How to Set a Goal That Creates Success Rather Than Encourages Deceipt

I’m a huge advocate of setting goals. And many companies, along with their individual departments, set new goals at the start of every year. But some goals may actually be counterproductive. When goals are too narrow and inflexible, they may discourage your team members, causing them to cut corners in customer service. They may even lie in an effort to meet stringent demands.  One question that you must consider when setting goals is “Are our goals motivating or discouraging our team members?”

How do you know whether or not your goals are working? In combination with consistent tracking and monitoring,Teamwork-goal asking your people how new goals are working out for them is a revealing strategy. Of course, goals are designed, in part, to stretch the boundaries of people and organizations in order to increase skill and efficiency. But, if you spot negative consequences to your team members that were not intended by the goals set, then, you need to rethink and realign your goals.

For example, most call centers have a specific goal to increase the number of calls handled within every hour. However, this type of goal has the potential to backfire, causing employees to provide low-quality customer service in the effort to meet this goal. Zappos, the famous online shoe store, does not limit the amount of time that employees speak with customers. As a result, employees do not feel rushed. And better yet, they are able to maintain extreme productivity.

When monitored carefully, goal setting also has great benefits. The process of setting goals gives your team members clarity, calmness, and confidence — and most importantly, buy-in to your organization’s mission.

How do you do it right?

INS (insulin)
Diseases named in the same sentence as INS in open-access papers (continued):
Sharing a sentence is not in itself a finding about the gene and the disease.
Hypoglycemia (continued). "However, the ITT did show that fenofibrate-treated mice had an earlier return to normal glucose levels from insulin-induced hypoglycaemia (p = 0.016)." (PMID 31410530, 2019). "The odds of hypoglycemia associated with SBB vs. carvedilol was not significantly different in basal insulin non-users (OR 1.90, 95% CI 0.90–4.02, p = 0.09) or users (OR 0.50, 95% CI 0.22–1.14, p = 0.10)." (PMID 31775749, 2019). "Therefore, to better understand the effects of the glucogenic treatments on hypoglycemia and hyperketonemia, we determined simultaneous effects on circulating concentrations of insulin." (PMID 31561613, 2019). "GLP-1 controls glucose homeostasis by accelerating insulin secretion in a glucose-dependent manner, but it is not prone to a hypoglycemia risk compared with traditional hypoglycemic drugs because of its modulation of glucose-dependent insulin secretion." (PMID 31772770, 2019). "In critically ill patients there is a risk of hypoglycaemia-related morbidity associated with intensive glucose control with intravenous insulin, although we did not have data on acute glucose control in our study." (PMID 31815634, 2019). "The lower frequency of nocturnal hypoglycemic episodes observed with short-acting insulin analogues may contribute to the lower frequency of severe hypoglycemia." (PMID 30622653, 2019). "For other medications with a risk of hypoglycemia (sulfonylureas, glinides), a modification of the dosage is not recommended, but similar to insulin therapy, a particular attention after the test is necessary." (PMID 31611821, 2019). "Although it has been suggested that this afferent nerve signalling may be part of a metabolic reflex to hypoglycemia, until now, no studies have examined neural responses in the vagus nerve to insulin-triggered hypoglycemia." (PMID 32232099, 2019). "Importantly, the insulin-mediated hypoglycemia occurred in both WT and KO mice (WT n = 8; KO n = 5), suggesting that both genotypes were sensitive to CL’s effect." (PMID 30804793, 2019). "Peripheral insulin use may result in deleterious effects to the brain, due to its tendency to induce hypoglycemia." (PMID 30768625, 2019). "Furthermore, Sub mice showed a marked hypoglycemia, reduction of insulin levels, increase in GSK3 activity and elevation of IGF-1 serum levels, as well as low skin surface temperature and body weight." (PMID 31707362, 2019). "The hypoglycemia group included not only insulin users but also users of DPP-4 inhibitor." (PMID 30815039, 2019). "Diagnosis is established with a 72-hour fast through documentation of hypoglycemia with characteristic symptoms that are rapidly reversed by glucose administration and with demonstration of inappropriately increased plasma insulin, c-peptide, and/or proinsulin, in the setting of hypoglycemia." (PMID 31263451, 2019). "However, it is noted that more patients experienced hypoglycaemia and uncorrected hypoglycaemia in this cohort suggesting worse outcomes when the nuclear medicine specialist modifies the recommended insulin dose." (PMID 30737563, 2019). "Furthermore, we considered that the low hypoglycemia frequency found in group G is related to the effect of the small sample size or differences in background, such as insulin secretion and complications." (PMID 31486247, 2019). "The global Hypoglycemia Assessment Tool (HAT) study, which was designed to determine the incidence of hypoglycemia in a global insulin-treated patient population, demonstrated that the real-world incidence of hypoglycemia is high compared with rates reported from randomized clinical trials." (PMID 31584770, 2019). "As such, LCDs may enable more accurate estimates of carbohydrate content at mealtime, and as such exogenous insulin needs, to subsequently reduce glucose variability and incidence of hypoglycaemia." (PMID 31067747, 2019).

It’s easier than you may think. Simply follow these three easy steps:

Step 1: Manager or CEO creates one main goal for each department every year. (For example, the call center is to decrease the response time to complaints.)

Step 2:  Employees determine which one to three steps must take place each month in order to reach that goal. Write down the steps and post them where everyone can easily and repeatedly see them. (Most likely, these will be the smaller steps that the manager would have set anyway.) (For example, 1: delegate specific people to monitor social media comments and to reply within two hours. 2:. when a customer calls with a complaint, provide an immediate resolution or have a supervisor call the customer back within 12 hours. 3:. help team members who are over loaded with work.

Step 3: Track the results.

As you can see, it is important to get your team involved. As with your mission statement (as discussed in last week’s blog post) the more your team buys into the organization’s purpose and vision, the more they will be motivated and empowered to consistently deliver great service.

Strategies that Turn it Around:

1. Be specific and realistic with your goals – if too broad in scope or scale, a goal can discourage your team

2. Be flexible – if a goal is not working as intended, change it

3. Get your employees involved

4. Keep track and monitor

5. Reward team members for their efforts and for goals met

Leave your comments below on your goal setting efforts. I love hearing about your progress.

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